The Privatization of America

By DAVID MOON, Moon Capital Management
June 18, 2006

Private enterprise is more effective and better equipped to handle many of the services historically provided by government. If that sounds like right-wing pabulum, look no further than the city of Chicago for proof.

Rather than continue to operate its money-losing Skyway, an almost 50-year-old bridge linking the Dan Ryan Expressway to the Indiana Toll Way, Chicago leased the 7.8-mile elevated toll road for 99 years to the Skyway Concession Co. LLC, a group of Spanish and Australian investors, for $1.8 billion.

Obviously, the investors believe they can run the toll road more efficiently than Chicago does. Their lease agreement has restrictions on toll increases the new operators can levy. Even so, they believe they will recoup their $1.8 billion investment, plus an attractive return.

I have no idea what Chicago spent building the road, but losing zero is better than losing something. And having $1.8 billion in your pocket is better than not having it, regardless of your sunk costs.

When the budget director for the state of Illinois saw the success of the Chicago Skyway transaction, he began exploring similar sales at the state level. Illinois is about to sell its state lottery, hopefully for at least $10 billion. Budget director John Filan is direct in his assessment: 'Government is not very agile in competitive businesses.'

There's no reason to think that applies only to roads and gambling.

We do plenty of things simply because we've always done them that way. Once government starts doing something, it becomes personal to the people being paid to do it. To them it's not about macroeconomic policy or a philosophical argument.

Once government creates a constituency, it becomes almost impossible to un-create it.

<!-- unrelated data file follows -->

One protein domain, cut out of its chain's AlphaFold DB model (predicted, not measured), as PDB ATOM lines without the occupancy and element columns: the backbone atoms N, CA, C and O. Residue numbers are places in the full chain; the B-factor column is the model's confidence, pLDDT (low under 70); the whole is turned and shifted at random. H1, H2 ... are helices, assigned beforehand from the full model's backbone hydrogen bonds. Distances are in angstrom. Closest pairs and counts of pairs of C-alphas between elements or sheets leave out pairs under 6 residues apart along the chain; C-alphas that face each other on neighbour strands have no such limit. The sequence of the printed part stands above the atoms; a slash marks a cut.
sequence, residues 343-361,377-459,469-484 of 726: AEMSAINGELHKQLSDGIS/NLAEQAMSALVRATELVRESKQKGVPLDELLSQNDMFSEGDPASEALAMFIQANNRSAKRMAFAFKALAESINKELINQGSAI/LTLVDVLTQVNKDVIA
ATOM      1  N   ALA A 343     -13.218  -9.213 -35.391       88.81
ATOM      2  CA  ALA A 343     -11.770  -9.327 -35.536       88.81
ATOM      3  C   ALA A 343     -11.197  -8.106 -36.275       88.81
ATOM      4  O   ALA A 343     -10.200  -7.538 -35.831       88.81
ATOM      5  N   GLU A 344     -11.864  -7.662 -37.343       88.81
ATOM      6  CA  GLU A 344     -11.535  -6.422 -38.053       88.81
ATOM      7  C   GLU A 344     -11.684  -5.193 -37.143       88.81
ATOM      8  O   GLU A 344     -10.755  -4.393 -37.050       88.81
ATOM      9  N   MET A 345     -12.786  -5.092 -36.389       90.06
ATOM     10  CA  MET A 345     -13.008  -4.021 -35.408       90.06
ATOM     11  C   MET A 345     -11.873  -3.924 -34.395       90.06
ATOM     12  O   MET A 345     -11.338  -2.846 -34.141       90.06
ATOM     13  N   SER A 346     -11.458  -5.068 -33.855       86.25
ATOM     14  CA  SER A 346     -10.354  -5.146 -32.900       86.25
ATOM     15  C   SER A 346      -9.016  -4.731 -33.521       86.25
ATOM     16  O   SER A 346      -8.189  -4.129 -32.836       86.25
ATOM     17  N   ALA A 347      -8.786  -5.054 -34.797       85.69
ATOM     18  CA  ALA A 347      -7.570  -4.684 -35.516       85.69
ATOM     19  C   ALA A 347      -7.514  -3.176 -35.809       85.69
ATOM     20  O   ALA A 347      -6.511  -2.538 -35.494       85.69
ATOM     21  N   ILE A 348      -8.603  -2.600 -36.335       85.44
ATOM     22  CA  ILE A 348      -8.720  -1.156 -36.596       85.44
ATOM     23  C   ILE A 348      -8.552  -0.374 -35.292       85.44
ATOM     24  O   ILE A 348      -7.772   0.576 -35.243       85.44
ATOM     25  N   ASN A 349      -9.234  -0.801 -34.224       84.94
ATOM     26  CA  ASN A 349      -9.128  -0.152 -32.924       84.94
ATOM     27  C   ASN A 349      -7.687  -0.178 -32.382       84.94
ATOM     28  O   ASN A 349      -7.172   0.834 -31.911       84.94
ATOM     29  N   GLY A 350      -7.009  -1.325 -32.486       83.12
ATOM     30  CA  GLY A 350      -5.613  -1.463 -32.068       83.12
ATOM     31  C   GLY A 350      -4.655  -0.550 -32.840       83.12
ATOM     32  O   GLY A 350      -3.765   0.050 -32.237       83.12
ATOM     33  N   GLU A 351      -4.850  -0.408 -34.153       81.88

Who would ever have thought that a government could outsource something as large and critical as a highway? Actually, it's old news.

At one time, private toll roads were relatively common in the U.S. Private toll bridges still successfully operate in some areas of the country. When states and political supporters determined there was significant money in the construction and operation of toll roads, states began to buy stock in private toll road companies.

Ironically, Illinois began making theses types of investments in 1837. Now the city of Chicago is, in effect, cashing out.

If you spend 30 seconds thinking about how your tax dollars are spent ' particularly state and local tax dollars ' you will quickly compile a list of government activities that would be better provided by private enterprise. But each of those activities has a political constituency.

Why is the state of Tennessee in the gambling business, especially after legislatively preventing others from doing the same thing? If governments are going to be in that business, why shouldn't they compete with private industry in businesses like restaurants, transportation, landscaping, general contracting, janitorial service, telephone, internet service and cable television?

Wait a minute; governments in the U.S. already do those things.

David Moon is president of Moon Capital Management, a Knoxville-based investment management firm. This article originally appeared in the News Sentinel (Knoxville, TN).

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